The statistics aren’t good. According to recent estimates, women make up just under 20 percent of Congress and less than 25 percent of all state legislatures. Only six of our nation’s governors are women. But we are 51 percent of the population. And the research shows that when women participate in government, we make it run better, more collaboratively. Historically, women have needed to be convinced to enter politics. But within weeks of the 2016 presidential election, thousands of women announced they plan to run. And we want them to win. So we’re giving them a periodic example of a woman who has run and won. The point: You can, too. This week, meet Abby Finkenauer, the Iowa state representative who’s running to represent Iowa in Congress.
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The last time we interviewed Abby Finkenauer, she was a 26-year-old elected official in the Iowa House of Representatives. The staunch progressive had beaten out three white dudes for her seat—each of whom had more than two decades on her.
But back in 2015 and despite all of her success, Finkenauer was an exception to the rule—a woman who knew she had what it took to represent Iowans, a millennial who didn’t want to wait to run, no matter the “conventional wisdom.” Now she’s not such a rare breed. Thousands of women have since followed Finkenauer into races nationwide. And Finkenauer is herself back on the ballot. She declared that she will seek to unseat Rep. Rod Blum, the Republican who represents Iowa’s First District. Since her announcement, she’s earned national attention, local endorsements, and the trust of donors, who’ve ponied up over $600,000 to see her win.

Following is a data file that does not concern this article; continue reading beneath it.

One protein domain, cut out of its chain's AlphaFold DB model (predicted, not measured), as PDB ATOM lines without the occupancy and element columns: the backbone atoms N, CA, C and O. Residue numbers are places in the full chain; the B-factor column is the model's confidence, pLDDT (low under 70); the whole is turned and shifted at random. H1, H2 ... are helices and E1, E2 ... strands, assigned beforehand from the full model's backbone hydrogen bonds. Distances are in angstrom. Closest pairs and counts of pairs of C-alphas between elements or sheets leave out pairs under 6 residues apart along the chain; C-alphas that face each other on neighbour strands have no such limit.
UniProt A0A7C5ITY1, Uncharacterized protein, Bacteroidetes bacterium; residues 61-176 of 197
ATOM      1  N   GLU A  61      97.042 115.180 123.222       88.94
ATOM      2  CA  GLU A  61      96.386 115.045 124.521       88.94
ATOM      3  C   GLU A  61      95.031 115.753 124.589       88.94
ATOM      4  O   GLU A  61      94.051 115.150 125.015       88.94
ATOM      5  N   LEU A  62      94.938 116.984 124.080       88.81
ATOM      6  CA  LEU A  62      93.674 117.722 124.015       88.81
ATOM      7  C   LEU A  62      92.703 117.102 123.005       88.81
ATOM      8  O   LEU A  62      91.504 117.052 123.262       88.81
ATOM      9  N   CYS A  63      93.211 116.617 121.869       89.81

I was a kid who was always really interested in world events. I mean I was a 10-year-old who begged my parents for a subscription to Newsweek. So I don’t think I exactly knew what I wanted to be, but I knew I wanted to make a difference. The moments that I think back on that really shaped me were the ones I spent, sitting around the kitchen table with my relatives, and even those I was this little kid, I was able to come and sit at that table and talk about what was happening in Kosovo and Kuwait. I just think to be taken seriously as a young girl that early on and from grown men had an impact.